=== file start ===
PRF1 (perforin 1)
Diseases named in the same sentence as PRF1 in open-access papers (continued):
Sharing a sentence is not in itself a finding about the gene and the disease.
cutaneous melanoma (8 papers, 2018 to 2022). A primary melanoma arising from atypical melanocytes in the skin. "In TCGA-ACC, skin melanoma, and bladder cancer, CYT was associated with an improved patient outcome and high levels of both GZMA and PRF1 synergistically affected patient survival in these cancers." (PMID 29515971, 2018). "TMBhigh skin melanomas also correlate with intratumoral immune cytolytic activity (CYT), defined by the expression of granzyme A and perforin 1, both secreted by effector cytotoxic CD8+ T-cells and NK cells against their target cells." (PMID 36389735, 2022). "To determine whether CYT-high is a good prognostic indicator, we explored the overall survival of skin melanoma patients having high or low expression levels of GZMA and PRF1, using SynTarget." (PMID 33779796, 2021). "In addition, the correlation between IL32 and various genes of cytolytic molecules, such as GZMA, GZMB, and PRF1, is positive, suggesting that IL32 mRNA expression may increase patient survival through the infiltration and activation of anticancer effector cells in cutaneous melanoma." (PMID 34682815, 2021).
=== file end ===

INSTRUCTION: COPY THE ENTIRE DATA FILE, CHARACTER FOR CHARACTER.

PRF1 (perforin 1)
Diseases named in the same sentence as PRF1 in open-access papers (continued):
Sharing a sentence is not in itself a finding about the gene and the disease.
cutaneous melanoma (8 papers, 2018 to 2022). A primary melanoma arising from atypical melanocytes in the skin. "In TCGA-ACC, skin melanoma, and bladder cancer, CYT was associated with an improved patient outcome and high levels of both GZMA and PRF1 synergistically affected patient survival in these cancers." (PMID 29515971, 2018). "TMBhigh skin melanomas also correlate with intratumoral immune cytolytic activity (CYT), defined by the expression of granzyme A and perforin 1, both secreted by effector cytotoxic CD8+ T-cells and NK cells against their target cells." (PMID 36389735, 2022). "To determine whether CYT-high is a good prognostic indicator, we explored the overall survival of skin melanoma patients having high or low expression levels of GZMA and PRF1, using SynTarget." (PMID 33779796, 2021). "In addition, the correlation between IL32 and various genes of cytolytic molecules, such as GZMA, GZMB, and PRF1, is positive, suggesting that IL32 mRNA expression may increase patient survival through the infiltration and activation of anticancer effector cells in cutaneous melanoma." (PMID 34682815, 2021).